‘Yo Listen Up’ Panel Addresses Police Brutality and Accountability

DJ Flexx and Tony Redz stopped the music on Monday, July 11, to present “Yo Listen Up” in the wake of violence in Baton Rouge, Falcon Heights and Dallas. Panelists discussed police/civilian relations, law enforcement accountability, safety measures when dealing with police and more.

Panelists included Mayor Muriel Bowser; Prince George’s County Police Chief Hank Stawinski; Alvin E. Johnson, a retired master patrol officer; Bob Ross, president of the Prince George’s chapter of the NAACP; therapist Brett Givens, Commander Perry Tarrant, from the National Organization of Black Law Enforcement; Douglas Roeser, director of constituent services for Delegate Darryl Barnes; Emerick A. Peace, president of 100 Black Men of Prince George’s County; and Al Malik Farrakhan, from Cease Fire Don’t Smoke the Brothers and Sisters.

Freddie Gray’s attorney Billy Murphy Jr., rapper and activist David Banner, and pastor and spoken word artist Savanna Hartman joined Yo Listen Up by phone.

Mayor Muriel Bowser opened the event by discussing measures she is taking with the D.C. police., such as outfitting all patrol officers with body cameras by the end of the 2016. As for the resulting footage from those body cameras, Mayor Bowser pledged to “be transparent about how we use that information.”

The mayor also said she aims to “make sure we have a force that reflects our city,” and continued, “Nothing beats communities knowing their officers, trusting their officers and counting on their officers.”

Mayor Bowser explained how reducing nuisance fines, marijuana arrests and small traffic tickets will lead to fewer negative interactions between the police and residents.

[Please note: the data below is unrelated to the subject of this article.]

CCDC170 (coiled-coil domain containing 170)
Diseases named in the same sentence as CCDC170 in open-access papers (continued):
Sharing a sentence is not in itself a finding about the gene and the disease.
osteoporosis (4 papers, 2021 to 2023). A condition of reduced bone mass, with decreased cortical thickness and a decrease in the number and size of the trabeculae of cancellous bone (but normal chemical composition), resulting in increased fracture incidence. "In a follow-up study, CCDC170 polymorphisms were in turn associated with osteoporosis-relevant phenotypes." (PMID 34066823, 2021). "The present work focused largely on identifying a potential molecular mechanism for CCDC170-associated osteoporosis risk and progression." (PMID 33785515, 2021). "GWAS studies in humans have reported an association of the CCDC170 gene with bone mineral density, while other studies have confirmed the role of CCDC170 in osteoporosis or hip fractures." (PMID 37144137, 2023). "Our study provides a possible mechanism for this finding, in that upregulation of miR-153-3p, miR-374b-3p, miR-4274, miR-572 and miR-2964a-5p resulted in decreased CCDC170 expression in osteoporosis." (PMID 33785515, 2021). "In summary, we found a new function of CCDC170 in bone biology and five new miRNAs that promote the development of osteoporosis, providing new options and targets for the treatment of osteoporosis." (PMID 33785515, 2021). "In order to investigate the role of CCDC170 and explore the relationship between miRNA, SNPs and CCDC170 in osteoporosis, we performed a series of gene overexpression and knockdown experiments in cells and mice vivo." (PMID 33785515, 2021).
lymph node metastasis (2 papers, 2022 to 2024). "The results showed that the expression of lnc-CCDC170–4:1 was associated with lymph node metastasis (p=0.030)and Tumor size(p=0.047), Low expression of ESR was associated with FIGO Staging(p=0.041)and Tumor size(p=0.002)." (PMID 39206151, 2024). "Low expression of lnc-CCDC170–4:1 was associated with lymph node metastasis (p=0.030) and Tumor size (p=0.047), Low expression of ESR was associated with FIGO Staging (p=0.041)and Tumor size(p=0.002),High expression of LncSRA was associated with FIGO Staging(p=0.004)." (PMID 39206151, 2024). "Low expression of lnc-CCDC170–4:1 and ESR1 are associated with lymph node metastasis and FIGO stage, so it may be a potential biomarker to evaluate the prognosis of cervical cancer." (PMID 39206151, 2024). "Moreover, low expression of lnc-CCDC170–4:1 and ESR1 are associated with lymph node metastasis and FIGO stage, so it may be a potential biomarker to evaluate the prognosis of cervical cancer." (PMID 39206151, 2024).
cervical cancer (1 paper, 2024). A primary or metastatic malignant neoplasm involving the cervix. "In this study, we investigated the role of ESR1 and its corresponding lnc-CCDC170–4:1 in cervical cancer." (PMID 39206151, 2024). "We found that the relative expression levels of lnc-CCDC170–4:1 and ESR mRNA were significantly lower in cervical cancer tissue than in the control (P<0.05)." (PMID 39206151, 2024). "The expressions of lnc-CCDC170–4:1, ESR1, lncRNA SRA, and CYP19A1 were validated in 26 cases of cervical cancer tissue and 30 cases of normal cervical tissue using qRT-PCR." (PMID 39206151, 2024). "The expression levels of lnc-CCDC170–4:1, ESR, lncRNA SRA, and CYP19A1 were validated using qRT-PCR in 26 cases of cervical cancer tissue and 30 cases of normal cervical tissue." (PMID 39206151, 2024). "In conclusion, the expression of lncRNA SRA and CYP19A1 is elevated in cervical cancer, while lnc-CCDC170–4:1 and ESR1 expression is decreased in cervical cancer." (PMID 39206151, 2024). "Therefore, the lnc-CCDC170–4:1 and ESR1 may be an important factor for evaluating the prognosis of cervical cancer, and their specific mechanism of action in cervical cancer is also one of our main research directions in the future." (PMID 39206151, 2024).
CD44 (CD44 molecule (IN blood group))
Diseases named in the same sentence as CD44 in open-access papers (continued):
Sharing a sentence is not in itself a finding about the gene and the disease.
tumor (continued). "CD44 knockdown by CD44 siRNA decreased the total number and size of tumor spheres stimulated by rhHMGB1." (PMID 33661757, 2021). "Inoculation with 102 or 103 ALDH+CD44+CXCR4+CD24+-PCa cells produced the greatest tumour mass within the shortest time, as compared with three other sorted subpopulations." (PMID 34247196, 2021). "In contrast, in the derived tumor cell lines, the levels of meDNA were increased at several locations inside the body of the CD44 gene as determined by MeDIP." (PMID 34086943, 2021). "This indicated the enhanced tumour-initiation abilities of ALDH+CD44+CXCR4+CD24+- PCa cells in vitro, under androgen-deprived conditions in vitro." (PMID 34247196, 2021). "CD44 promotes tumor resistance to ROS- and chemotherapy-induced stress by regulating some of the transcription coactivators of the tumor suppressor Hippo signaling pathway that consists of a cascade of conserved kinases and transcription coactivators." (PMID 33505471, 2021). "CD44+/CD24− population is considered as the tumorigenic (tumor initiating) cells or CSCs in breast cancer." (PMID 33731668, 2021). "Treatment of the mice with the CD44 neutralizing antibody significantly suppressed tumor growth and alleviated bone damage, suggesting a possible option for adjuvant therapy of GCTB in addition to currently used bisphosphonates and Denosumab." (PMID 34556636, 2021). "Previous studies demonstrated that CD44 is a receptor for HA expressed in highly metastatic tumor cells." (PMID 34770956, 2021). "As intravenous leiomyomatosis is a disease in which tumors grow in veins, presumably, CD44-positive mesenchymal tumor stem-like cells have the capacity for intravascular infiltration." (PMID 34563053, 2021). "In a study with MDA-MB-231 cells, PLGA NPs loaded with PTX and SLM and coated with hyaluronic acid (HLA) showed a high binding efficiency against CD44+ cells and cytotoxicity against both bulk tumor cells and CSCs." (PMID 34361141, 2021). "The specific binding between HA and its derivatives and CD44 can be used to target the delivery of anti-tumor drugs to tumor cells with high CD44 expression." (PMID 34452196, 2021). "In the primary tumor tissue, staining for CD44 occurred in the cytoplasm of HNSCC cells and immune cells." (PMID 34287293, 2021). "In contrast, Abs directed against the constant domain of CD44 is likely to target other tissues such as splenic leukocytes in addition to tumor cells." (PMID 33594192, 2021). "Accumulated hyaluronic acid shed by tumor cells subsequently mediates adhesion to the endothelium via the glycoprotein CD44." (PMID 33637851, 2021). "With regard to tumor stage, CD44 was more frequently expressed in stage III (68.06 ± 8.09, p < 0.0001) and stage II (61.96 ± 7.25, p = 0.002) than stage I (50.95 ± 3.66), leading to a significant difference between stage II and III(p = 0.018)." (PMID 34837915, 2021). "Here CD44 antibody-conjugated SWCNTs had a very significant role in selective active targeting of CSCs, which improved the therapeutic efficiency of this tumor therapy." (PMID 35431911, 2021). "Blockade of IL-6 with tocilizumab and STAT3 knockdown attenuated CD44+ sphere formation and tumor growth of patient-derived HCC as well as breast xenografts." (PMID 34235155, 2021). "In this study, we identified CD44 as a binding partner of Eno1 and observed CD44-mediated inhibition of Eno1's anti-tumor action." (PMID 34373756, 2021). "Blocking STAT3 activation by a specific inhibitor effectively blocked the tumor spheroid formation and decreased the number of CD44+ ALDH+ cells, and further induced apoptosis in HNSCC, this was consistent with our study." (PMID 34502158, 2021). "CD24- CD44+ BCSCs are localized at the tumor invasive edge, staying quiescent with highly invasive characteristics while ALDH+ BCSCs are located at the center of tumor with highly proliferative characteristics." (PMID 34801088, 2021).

She also discussed measures she’s taking to improve police and community relations in the District.

Prince George’s County Police Chief Hank Stawinski outlined the protocol for police stops, comparing them to an interaction in a restaurant: “If you treat someone respectfully, you get good service.”

Chief Stawinski, Al Malik Farrakhan and retired Master Patrol Officer Alvin E. Johnson talked about what goes down at traffic stops, and what behavior makes drivers look suspicious to police.

Johnson also spoke about his experience training young police officers.

Therapist Brett Givens emphasized the importance of counseling for young people.

Joining via phone, Freddie Gray’s attorney Billy Murphy Jr. explained why it’s so difficult to convict police officers, saying “It’s hard to win cases that are based largely on circumstantial evidence…It is uniquely difficult to prosecute police officers.”

Murphy pointed to technology as a game changer for police accountability, saying “Thank God for video cameras.”

He also recommended watching the video “Ten Rules for Dealing with Police,” which he narrates.

Douglas Roeser, director of constituent services for Delegate Darryl Barnes, and others repeatedly urged people in the community to vote at every level to effect change.

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